Dr Ian Webster is an expert on pigmentation and answers some frequently asked questions:
Are there different kinds of Pigmentation?
There are various types of pigmentation. You can get Hyperpigmentation where there is increased pigmentation in the skin and you can also get Hypopigmentation where there is loss of pigment in the skin. Melanin is the pigment in skin that is produced by cells called melanocytes. If melanin production is faulty it produces too much or too little melanin. Melanin is triggered by tyrosinase, an enzyme that determines the colour of our skin.. Too much melanin causes Hyperpigmentation and too little melanin causes Hypopigmentation.
Is there a difference between Pigmentation and Hyperpigmentation?
No, they are one and the same condition.
What is Hyperpigmentation?
There are various sub-types of Hyperpigmentation:
The small discreet round, dark areas commonly found on the face, décolletage and back of the hands are what we call Solar Lentignes or sun freckles.
The other more distressing type of Hyperpigmentation is what we call Melasma and this is a more diffuse type of pigmentation that is commonly seen in woman, often over the forehead, cheeks and upper lip.
Melasma is more difficult to treat and the specialist help of a Dermatologist is often required to make the diagnosis and to oversee the treatment with hydroquinone before the patient is started on a maintenance treatment.
What is Melasma?
This tends to occur in people with a more olive or darker skin. Hormonal factors such as pregnancy and taking a contraceptive pill containing oestrogen can trigger this condition. It is also aggravated by sun exposure.
One essentially gets two types of Melasma:
Epidermal Melasma: This is where the pigment cells are found in the epidermis, the top layer of the skin. This often occurs in pregnancy and if treated early with the proper use of sunscreens it can settle down spontaneously.
Dermal Melasma: If the Epidermal Melasma is not treated properly, the pigment falls from the epidermis into the deeper layer of the skin, the dermis. Once the pigment is in the dermis it is far more difficult to treat. However, many patients have a combined form of Epidermal Melasma as well as Dermal Melasma.
What can I do about Melasma?
Ideally all patients who have hyperpigmentation should have a proper assessment done by a Dermatologist. They will assess the patient’s hormonal status and it may be necessary to stop or change hormonal treatments such as the contraceptive pill.
If the Melasma is severe and has been present for some time a Dermatologist will often prescribe a mixture of a fluid or cream that contains hydroquinone of various concentrations. This will lighten the pigmentation but it does not always clear it completely. Once the pigmentation has improved the Dermatologist will prescribe a maintenance regimen which includes non-hydroquinone skin products with ingredients that specifically target melanin production and of great importance a daily sunscreen.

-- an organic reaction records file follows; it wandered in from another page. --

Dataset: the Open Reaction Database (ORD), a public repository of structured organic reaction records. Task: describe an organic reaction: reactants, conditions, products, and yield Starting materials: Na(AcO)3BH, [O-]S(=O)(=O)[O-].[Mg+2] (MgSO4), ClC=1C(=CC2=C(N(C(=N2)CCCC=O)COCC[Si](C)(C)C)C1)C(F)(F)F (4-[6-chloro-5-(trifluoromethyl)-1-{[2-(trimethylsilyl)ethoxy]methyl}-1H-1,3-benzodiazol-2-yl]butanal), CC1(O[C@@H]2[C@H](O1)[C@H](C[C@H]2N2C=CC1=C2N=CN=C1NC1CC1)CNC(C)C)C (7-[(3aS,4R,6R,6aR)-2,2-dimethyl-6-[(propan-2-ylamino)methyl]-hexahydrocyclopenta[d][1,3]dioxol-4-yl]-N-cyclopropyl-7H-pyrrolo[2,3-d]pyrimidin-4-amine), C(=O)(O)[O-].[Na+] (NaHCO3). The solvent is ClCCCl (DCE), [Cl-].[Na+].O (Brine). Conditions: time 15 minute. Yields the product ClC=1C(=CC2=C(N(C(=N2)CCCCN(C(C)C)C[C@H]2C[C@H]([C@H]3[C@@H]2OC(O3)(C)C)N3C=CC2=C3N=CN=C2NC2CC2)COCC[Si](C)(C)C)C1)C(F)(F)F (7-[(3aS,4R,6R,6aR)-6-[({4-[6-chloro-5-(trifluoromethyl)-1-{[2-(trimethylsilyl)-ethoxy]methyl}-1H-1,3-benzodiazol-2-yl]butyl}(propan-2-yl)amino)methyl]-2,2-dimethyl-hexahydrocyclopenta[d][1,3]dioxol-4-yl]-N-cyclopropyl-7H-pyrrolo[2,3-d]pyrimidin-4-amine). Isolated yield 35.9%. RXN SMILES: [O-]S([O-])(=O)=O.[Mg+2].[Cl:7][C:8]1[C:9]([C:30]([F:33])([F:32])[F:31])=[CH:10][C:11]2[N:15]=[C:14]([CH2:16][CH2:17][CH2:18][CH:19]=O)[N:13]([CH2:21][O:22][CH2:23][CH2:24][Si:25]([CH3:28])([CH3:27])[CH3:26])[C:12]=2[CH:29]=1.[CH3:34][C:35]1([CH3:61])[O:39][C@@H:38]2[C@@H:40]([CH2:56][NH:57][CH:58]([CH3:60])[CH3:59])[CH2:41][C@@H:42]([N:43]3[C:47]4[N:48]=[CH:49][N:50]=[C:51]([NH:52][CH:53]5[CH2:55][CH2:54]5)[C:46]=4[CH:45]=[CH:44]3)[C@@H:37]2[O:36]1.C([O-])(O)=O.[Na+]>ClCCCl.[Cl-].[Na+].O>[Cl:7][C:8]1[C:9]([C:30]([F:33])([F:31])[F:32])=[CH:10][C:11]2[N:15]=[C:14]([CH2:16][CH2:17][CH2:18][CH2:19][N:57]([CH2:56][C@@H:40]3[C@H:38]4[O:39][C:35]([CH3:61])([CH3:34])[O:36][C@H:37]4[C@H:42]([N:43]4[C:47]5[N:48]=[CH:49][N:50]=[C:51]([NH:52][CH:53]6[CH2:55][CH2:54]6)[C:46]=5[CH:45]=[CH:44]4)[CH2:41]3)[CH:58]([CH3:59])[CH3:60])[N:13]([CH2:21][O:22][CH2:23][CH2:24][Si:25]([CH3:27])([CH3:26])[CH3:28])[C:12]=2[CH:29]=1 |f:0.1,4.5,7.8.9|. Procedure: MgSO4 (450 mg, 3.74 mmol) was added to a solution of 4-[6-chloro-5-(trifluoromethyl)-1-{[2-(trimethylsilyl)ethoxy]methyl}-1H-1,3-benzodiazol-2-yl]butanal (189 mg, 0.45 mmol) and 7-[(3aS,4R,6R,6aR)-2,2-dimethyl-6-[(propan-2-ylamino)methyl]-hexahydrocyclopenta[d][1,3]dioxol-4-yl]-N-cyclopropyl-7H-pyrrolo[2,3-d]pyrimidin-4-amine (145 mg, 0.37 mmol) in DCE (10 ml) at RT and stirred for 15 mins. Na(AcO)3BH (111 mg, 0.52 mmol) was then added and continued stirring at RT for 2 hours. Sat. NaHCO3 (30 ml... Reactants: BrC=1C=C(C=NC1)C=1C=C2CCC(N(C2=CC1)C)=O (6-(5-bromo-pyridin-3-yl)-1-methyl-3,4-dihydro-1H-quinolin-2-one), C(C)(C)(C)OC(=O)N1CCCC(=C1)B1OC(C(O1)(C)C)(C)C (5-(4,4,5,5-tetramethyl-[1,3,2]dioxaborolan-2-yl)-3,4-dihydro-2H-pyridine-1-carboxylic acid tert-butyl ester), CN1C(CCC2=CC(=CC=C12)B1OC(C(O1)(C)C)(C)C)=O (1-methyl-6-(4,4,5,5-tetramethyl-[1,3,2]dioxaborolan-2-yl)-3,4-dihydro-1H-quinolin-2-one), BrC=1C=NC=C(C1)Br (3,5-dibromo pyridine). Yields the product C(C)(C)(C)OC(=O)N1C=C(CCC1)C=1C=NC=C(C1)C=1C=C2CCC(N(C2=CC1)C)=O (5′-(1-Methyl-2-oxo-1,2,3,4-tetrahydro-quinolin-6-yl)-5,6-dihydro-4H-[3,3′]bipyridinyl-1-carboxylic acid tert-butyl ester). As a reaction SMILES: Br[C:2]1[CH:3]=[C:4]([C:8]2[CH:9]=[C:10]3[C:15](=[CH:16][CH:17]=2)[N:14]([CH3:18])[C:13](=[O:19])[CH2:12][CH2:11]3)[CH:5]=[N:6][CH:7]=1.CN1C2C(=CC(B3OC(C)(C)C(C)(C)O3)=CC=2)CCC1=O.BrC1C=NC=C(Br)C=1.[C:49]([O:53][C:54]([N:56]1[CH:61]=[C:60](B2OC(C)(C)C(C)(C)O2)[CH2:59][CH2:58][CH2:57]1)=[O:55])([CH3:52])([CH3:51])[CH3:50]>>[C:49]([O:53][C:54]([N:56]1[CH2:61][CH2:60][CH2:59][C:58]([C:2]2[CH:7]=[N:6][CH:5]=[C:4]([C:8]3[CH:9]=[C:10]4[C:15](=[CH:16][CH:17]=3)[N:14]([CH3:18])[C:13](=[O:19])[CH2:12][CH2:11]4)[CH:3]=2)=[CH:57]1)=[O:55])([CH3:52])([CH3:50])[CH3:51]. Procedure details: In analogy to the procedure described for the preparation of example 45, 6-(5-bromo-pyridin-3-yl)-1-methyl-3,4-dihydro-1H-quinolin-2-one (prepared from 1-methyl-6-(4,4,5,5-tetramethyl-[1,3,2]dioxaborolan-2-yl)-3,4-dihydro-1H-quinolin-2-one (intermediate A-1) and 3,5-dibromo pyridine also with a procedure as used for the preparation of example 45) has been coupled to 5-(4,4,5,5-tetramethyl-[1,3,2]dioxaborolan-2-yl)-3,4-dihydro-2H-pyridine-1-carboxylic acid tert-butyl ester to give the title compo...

Why Does the Sun make Pigmentation Worse?
Just one day in the sun without a proper sunscreen and the hyperpigmentation will take you back to square one – it is guaranteed to make your pigmentation worse. The sun is a trigger for pigmentation and your skin should never, ever be unprotected when you are outdoors. Always apply your sunscreen half an hour before sun exposure and re-apply regularly and especially after swimming and sweating. Your Dermatologist will always recommend a good quality, broad-spectrum sunscreen to be used strictly on a daily basis.
Recommended Sunscreen: ISDIN FotoUltra 100 Spot Prevent Fusion Fluid
What other Treatments will help my Hyperpigmentation?
Chemical peels that have been specially formulated to treat pigmentation. These peels should be performed by a Dermatologist or an experienced skin therapist because if a harsh peel is applied to the face it can leave Post-Inflammatory Hyperpigmentation, which means the peel will make the pigmentation worse. Sun freckles can be lightened and reduced with regular peels.
Intense Pulsed Dye (IPL) is recommended for Superficial Hyperpigmentation – sun freckles respond extremely well to this treatment. It cannot be used to treat Melasma.
Cryotherapy (Liquid Nitrogen) is another treatment for sun freckles but not for Melasma.
Dermapen Micro-Needling can help break up and reduce more superficial hyperpigmentation.
I have been performing skin laser surgery for approximately 25 years and I have not found any form of laser that is really beneficial for treating Melasma.
Will my Melasma ever go Away?
Unfortunately in many patients with Melasma it tends to be a chronic condition. There are many treatments that will improve and lighten the pigmentation but often the patients will have to use some form of treatment for many years.
What is the Most Important Advice you can give someone with Hyperpigmentation?
Never miss a day without sunscreen even on overcast days.
Never, ever use hydroquinone in an over-the-counter preparation. You should only use hydroquinone if you are under the care of a Dermatologist or medical doctor who understands pigmentation.